It gets even worse if an autistic individual is involved in a criminal situation, regardless of whether they’re victims or the perpetrator. Suddenly, participation in an out-of-the-ordinary situation becomes mandatory and can have serious and far-reaching effects should they fail to cooperate fully with the authorities. But it’s simply impossible to handle – it’s not even a conscious choice on the part of the patient. Thus, police officers need to be trained in what to expect when interacting with ASD individuals. Learning to recognize the signs (or simply allowing the individual in some cases to present a card certifying their diagnosis) and reacting appropriately short-circuits the whole process by which frustrations build up with potential disaster just around the corner. ASD patients are not impossible to work with, nor are they more difficult. They simply require a different approach, and making sure that that approach is something officers know how to use will help avoid tons of headache and potential tragedy.

On Asperger’s and Violence

Well, this is going to be a bit of an unusual post for me. I don’t normally deal with anything this serious; if you’ve read my blog you know it’s usually me complaining about something for a few paragraphs or so. Much as I enjoy complaining, there’s something a bit more…weighty, shall we say, that I feel needs to be addressed.

On October 1st I was in class when one of the students, browsing CNN during a five-minute break, reported to the teacher that there had been a college shooting in Oregon. Naturally, I and everyone else who had brought a laptop to class immediately hopped over to the news websites to follow the situation. I don’t recall very much else of note happening during the day – I don’t make a habit of following the news and this wasn’t much of an exception, as horrible of a person as that makes me sound like. To be honest, there didn’t seem to be a lot of information available that day anyhow.

After the fact, I talked with my dad about the issue with school shootings. Among other things we talked about the relation between these shootings and autism. At the time, I wondered if the UCC shooter would be revealed to have Asperger’s or autism. Turns out I may have been right – some Googling shows that the guy’s mother at least claims she had Asperger’s and so did her son. Jury’s out on the accuracy of this information so please cut me some slack if that’s not right. I feel what I need to say this anyway.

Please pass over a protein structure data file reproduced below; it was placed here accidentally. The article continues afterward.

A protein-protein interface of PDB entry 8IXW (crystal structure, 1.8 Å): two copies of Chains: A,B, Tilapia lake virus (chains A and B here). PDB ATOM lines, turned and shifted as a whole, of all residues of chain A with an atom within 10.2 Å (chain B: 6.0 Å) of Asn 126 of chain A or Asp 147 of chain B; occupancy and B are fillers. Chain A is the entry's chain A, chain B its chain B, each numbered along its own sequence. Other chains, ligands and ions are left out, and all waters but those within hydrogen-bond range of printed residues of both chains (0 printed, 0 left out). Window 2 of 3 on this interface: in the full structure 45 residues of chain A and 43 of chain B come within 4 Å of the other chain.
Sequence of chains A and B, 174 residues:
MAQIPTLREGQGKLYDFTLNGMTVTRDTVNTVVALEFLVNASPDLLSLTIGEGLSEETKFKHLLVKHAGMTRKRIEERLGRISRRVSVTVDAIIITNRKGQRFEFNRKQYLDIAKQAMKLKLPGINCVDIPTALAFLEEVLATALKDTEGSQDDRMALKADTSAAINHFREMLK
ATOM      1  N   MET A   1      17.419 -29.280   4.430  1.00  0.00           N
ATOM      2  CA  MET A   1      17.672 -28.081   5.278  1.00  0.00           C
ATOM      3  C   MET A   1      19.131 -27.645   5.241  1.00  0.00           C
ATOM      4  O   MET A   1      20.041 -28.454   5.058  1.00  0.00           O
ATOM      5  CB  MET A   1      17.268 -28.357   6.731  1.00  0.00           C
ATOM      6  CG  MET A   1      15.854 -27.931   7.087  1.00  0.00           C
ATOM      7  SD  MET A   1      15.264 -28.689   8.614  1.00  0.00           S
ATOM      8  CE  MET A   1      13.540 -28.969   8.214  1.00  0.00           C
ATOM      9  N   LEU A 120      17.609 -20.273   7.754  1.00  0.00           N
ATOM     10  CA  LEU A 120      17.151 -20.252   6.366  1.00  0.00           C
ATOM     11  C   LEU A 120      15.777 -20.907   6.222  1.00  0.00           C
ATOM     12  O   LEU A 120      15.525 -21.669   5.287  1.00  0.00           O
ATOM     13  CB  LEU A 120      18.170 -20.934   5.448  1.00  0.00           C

With this information and also with the Newtown shooting a few years ago, the shooter was linked with Asperger’s. I would like to stress that most people on the spectrum absolutely will not be involved in anything like this. To quote statistics from my criminal justice class, most people with any form of mental illness are in fact many times more likely to be the victims in a criminal act than the perpetrators.

As an example I submit myself and one of my friends – the only two people that I both know relatively well and know to have an official diagnosis of Asperger’s syndrome. Neither of us are particularly likely to do anything like this – my friend is perhaps the overall nicest person I’ve ever met in my life and while I do lose my temper from time to time and it tends to involve a lot of yelling and swearing, I have an extremely long fuse and I absolutely refuse to vent my anger through violence – I’ve done that, and after a broken door, two holes in the drywall and a busted monitor, I’ve decided I don’t care for breaking things, much less people.

That said, I can…well, sort of…make a guess at how someone with Asperger’s could get so far gone as to consider unloading a gun into a school. The disorder’s biggest problem has always been the immense negative impact it has on communication and interacting with one’s peers. Without a group of friends around them to provide support, and with family unwilling or unable to help fill the gap, it’s relatively easy to see the consequences. They may not be murderous, or even criminal, but they’re always destructive.

Finally I’d like to say something, though first I’ll qualify it by saying I do not in any way condone these actions. At all. Seriously, this is some of the most abhorrent behavior I can possibly conceive of and I do not make that statement lightly. But these shooters are people too. They’re lashing out for whatever reason and we as a society can stop it. They may feel like outcasts, like they’ve never had anyone they could call a friend, never had anyone to listen to them, to share a laugh or a smile with. And they don’t just snap all of a sudden – typically, according to a lecture on active shooter situations I attended at my college, they will post something to social media or mention their plans to someone.

Basically what I’m saying is that I believe the best option by far is to reach out and never let anyone fall so far that the only thing they can think to do is to resort to hideous acts like this. I don’t know how – I’ve never been good at reaching out and connecting with people and I won’t pretend to for the sake of appearing competent in a blog post. But there’s a way to stop this. The first casualty of every shooting is the shooter. If we save them, we spare dozens if not hundreds of families unimaginable pain and heartbreak. That can’t be anything but good, right?